Sunday, 30 December 2012

Bill Ramal – Screamin’ Saxes (MGM E/SE 4051)

 
 
 
 
 
Side 1
1. Hand Clappin'
2. Hard Times
3. Cloudburst
4. Walkin' With Mr Lee
5. Em-Bee
6. Ichi-Ban

Side 2
1. Back Street
2. Castle Rock
3. Blow Your Horn
4. Sting Ray
5. Honky Tonk
6. Hot Rod

Here’s something that differs from the usual Be Bop Wino fare. It’s not quite the usual cool R&B / Jazz / Rock ‘n’ Roll that I like to think is the staple diet of this august blog. The album title, the front cover art, the track list, it all looks right and yet it’s kind of “off kilter.” There’s positively lurid use of stereo separation as the tenor saxes of Bill Ramal and big band veteran Georgie Auld tear through 12 honking sax instros but the feeling I get from listening to this set is that it consists of R&B by the numbers, or ersatz R&B.

“Screamin’ Saxes” was released in 1962. The sleeve notes assure us that the sounds contained therein are “… big and driving and new; this sound of the 60s.” In fact it’s a compilation of cover versions of 1950s R&B honking sax juke box hits, plus 3 original compositions by Bill Ramal: “Em-Bee”, “Ichi-Ban” and “Sting Ray.”

The cover versions are – “Hand Clappin’” and “Blow Your Horn” both originally by Red Prysock, “Hard Times” by Noble Watts, “Cloudburst” by “Claude Cloud and his Thunderclaps" (really the Leroy Kirkland band with Sam “The Man” Taylor on tenor sax), Lee Allen’s “Walkin’ With Mr. Lee”, Eddie Chamblee’s “Back Street”, “Castle Rock” by Johnny Hodges (Al Sears on tenor sax),” Honky Tonk” by Bill Doggett (Clifford Scott on tenor sax) and “Hot Rod” by Hal Singer.
 
 
There’s an interesting post on Bill Ramal at the Ill Folks blog. He was a saxophone player and arranger who worked with Del Shannon and Johnny And The Hurricanes. He also arranged and composed novelty records with Dickie Goodman. The Ill Folks post has a sound sample from Ramal’s 1963 LP “Young America Dances To TV’s Greatest Themes.”

Ripped from vinyl at 320 kbps.

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The password on the rapidshare download is greaseyspoon. There is no password on the mediafire download.

8 comments:

Andy 7 said...

Kind of a badass Earl Bostic groove going on here. Love it, dig it, yeah!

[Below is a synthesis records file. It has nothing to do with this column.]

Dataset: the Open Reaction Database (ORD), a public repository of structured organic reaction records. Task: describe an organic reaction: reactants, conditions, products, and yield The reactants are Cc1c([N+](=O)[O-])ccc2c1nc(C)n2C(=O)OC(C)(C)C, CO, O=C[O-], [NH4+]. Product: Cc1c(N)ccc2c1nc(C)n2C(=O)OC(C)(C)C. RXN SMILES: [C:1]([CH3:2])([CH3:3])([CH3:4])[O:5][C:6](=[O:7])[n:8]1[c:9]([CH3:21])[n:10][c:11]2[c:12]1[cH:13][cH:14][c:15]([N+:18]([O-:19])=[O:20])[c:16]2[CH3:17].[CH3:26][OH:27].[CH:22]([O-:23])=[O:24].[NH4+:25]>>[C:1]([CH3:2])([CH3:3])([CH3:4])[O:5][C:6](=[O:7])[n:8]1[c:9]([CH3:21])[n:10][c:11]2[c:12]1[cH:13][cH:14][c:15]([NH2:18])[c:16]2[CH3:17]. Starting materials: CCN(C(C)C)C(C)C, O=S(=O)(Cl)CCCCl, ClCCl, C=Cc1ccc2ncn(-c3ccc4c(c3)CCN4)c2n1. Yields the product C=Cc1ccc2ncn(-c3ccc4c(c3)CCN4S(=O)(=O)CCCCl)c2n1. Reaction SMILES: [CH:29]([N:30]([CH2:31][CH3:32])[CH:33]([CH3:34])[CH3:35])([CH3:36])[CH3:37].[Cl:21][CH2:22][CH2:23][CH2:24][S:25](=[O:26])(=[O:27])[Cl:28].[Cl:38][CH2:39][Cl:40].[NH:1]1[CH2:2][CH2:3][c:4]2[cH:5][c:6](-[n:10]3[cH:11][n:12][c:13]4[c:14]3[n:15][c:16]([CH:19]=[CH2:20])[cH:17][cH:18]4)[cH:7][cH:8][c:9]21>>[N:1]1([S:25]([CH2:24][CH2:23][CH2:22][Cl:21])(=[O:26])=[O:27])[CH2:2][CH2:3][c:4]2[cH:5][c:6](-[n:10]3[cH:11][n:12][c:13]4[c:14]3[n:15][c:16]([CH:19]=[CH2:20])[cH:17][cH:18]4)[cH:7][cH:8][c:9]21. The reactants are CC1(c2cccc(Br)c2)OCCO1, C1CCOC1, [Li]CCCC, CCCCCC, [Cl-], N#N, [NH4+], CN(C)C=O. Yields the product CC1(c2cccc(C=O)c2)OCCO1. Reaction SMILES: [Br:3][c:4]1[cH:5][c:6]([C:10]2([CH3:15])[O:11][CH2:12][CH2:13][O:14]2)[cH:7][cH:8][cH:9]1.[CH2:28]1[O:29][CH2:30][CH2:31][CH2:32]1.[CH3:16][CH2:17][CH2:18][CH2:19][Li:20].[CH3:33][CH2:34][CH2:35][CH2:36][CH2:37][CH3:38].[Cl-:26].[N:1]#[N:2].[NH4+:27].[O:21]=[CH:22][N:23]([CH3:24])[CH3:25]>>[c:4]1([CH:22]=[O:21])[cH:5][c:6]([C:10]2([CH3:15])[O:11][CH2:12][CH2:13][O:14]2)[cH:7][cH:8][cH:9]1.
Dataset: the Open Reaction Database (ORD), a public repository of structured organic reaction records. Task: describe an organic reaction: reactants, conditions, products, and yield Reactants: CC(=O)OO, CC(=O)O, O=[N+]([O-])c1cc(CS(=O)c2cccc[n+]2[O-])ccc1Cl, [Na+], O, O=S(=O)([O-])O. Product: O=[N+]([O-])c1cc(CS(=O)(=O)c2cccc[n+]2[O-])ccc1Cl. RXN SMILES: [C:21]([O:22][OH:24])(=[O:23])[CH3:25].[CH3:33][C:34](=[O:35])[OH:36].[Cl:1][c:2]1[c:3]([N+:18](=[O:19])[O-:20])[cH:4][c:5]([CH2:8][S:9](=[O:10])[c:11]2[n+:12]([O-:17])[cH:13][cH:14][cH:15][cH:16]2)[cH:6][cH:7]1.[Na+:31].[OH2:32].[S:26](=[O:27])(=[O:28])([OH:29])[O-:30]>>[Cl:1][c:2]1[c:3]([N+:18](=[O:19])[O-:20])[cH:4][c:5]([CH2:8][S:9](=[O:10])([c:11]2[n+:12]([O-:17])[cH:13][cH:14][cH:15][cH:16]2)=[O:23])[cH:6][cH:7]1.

MM said...
This comment has been removed by the author.
boogiewoody said...

MM - great to hear from you! The last link you sent me kind of imploded but now I'm back in the groove!

And a Happy New Year to your good self.

Anonymous said...

I thought this was an interesting record. Not only is it well played, but it provides a snapshot of what things were like for musicians of the old school as their era ground to a close. By '62 the Jump Blues era was clearly over, and mainstream jazz was on it's last legs. Many musicians from the older tradition hung on in the early '60s by releasing 'Twist" records. By infusing their sax-based music with some of the straight-8th-note rhythms and energy of the then-current Surf Instrumental craze, they managed to stay relevant for a final year or two. By '64, when the Beatles wave broke, this tactic no longer worked, and the older musicians became passe. Big Jay McNeely became a minister (!) to ride out the jump-unfriendly '60s and '70s. George Auld was best-known for his long-ago stint with Benny Goodman. I can only imagine what he was thinking during this session... "Oh man- the things I have to do to make a buck nowadays"... Nonetheless, this is good music, and a number of Twist records make fine listening for Be Bop Wino fans. I'd especially like to refer readers to the Joe Houston twist record featured by the blog some time back...The Masked One

Gerard Herzhaft said...

Rare and very interesting LP. I remember many R&B and blues fans thought Bill was an african American tenor sax man. In fact, he is Bellino Ramaglia and, outside this LP, I know only another one with mostly movie themes of the early 60's like Dr No.

Roberto Severino said...

I'm listening to the first tune right now and it's mind blowing! I like it even better than the Red Prysock version. Thanks for posting!

Baron said...

Cheers BWoody

Paco's brother said...

Thanks one more time!